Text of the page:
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Does evil prove the existence of God? Apologist Frank Turek answers

Does evil prove the existence of God? Apologist Frank Turek answers

Frank Turek, author and president of the apologetics website Cross Examined, gave a speech on Saturday, Feb. 29, 2020, at the reTHINK Apologetics Student Conference, held at Cottonwood Creek Church in Allen, Texas. | reTHINK Apologetics via screengrab

The existence of evil, while sometimes put forth as evidence against the existence of God, is actually evidence for the existence of God, said Christian apologist Frank Turek.

Turek, author and president of the apologetics website Cross Examined, gave a speech last Saturday at the reTHINK Apologetics Student Conference, held at Cottonwood Creek Church in Allen, Texas. 

Turek focused on the existence of evil and suffering, putting forth an argument that some atheist intellectuals have made, which is that evil proves there is no God, for “if there is a good God, why is there evil?”

He replied to his own question by declaring that “evil actually shows God does exist,” because to believe in evil “pre-supposes an objective good and objective good requires God.”

“In other words, evil doesn’t exist on its own. Evil only exists as a lack in a good thing. Evil is like cancer: If you take all the cancer out of a body, you’ve got a better body,” said Turek.

“What happens if you take all the body of the cancer? You got nothing, it doesn’t exist on its own. Evil is like rust in a car. If you take all the rust out of a car, you got a better car. If you take all the car out of the rust, you just got a rough spot on the pavement. There’s nothing there.”

Turek added that “if you’re going to say something’s evil, you’re presupposing something’s good. But something good can only exist in an objective way if God exists.”

“If there is no God, everything is just a matter of opinion, it’s just your opinion against, say, Hitler’s opinion. Or your opinion against some kid who’s bullying your opinion,” he said.

“If there is no God, you can’t say bullying is wrong, you can’t say murder is wrong, you can’t say rape is wrong, you can’t say slavery is wrong, you can’t say anything is really wrong. It's just your opinion that’s wrong.”

Turek then quoted famed Christian author C.S. Lewis, who once wrote: “My argument against God was that the universe seemed so cruel and unjust. But how had I got this idea of just and unjust? A man does not call a line crooked unless he has some idea of a straight line. What was I comparing this universe with when I called it unjust?”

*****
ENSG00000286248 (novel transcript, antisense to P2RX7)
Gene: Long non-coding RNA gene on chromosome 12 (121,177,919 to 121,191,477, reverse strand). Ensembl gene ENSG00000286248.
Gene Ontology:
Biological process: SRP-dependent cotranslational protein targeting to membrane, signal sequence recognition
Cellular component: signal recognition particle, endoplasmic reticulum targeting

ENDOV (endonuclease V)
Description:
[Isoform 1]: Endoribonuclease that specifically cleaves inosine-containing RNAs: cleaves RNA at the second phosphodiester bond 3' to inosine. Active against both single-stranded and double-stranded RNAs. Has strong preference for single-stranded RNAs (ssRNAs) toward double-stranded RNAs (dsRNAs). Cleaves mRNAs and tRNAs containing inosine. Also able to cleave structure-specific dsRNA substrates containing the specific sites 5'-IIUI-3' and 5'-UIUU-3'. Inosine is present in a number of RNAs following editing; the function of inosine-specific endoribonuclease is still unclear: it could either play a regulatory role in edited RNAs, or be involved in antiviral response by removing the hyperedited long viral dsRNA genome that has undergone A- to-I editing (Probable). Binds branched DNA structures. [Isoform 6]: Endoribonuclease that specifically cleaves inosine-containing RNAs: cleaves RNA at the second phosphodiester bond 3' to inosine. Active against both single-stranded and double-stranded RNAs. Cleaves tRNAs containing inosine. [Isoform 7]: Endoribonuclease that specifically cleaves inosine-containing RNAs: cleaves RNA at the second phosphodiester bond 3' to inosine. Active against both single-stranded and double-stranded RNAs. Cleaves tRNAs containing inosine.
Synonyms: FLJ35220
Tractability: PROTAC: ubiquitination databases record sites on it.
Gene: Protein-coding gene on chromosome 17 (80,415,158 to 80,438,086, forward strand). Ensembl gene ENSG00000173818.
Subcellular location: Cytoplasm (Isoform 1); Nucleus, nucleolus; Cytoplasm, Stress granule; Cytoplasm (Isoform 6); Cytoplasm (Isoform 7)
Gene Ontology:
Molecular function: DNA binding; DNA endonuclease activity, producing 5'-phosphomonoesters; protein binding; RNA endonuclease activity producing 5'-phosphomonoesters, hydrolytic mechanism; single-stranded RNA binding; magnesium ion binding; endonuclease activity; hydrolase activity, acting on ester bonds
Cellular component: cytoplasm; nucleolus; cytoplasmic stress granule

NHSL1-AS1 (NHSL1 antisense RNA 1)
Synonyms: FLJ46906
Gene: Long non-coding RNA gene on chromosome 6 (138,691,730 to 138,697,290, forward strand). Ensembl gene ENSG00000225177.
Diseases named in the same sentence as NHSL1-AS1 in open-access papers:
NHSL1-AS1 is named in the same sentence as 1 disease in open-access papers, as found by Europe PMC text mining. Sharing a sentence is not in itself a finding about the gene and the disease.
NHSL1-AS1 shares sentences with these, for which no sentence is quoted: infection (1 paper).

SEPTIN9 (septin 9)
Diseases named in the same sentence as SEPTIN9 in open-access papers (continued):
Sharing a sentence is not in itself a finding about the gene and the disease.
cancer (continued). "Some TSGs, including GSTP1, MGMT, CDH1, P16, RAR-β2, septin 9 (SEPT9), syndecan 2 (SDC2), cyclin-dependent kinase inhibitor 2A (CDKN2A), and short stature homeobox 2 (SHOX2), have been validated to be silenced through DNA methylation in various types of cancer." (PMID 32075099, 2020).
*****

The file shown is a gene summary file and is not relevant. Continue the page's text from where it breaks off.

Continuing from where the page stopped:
Turek also discussed suffering and how he believed suffering can be spiritually beneficial, saying that “in our fallen state, knowing God and growing in God often requires pain.”

When discussing the issue, Turek surveyed the audience to see how many became Christian because of “pain and suffering,” with several members of the audience raising their hands.

When asking how many of the audience “have gotten closer to Jesus through pain and suffering,” the vast majority of the audience raised their hands.

Alan Shlemon of the apologetics group Stand to Reason, giving remarks at the reTHINK Apologetics Student Conference at Cottonwood Creek Church of Allen, Texas on Friday, Feb. 28, 2020. | Screengrab: rethinkapologetics.com

“You need difficulty, because difficulty, suffering creates character,” said Turek, who then briefly addressed the prosperity gospel view advanced by the Word of Faith movement.

“[Word of Faith says,] if you’re not healthy and wealthy it’s because you just don’t have enough faith. That can be refuted by one simple observation: Jesus and the Apostles weren’t healthy and wealthy, don’t tell me they didn’t have enough faith!”

Turek was one of several speakers at the ReTHINK Conference at Cottonwood Creek Church, with others touching on different topics regarding Christian faith and morality.

Last Friday, the first day of the conference, featured remarks by Alan Shlemon, author and speaker with the apologetics group Stand to Reason.

Shlemon laid out the three steps that Christians should use to help guard against false religious ideas, which included reading the Bible, getting advice from older believers, and examining “the consensus of historic Christianity.”

“Chances are, you don’t know the Bible entirely, you don’t have perfect theology, you don’t understand the Christian worldview completely, and guess what? That’s OK. I don’t either. Nobody does,” Shlemon said.

“But what that means is you can and should seek wise counsel. People who might be more biblically mature than you or walked with Jesus longer.”      

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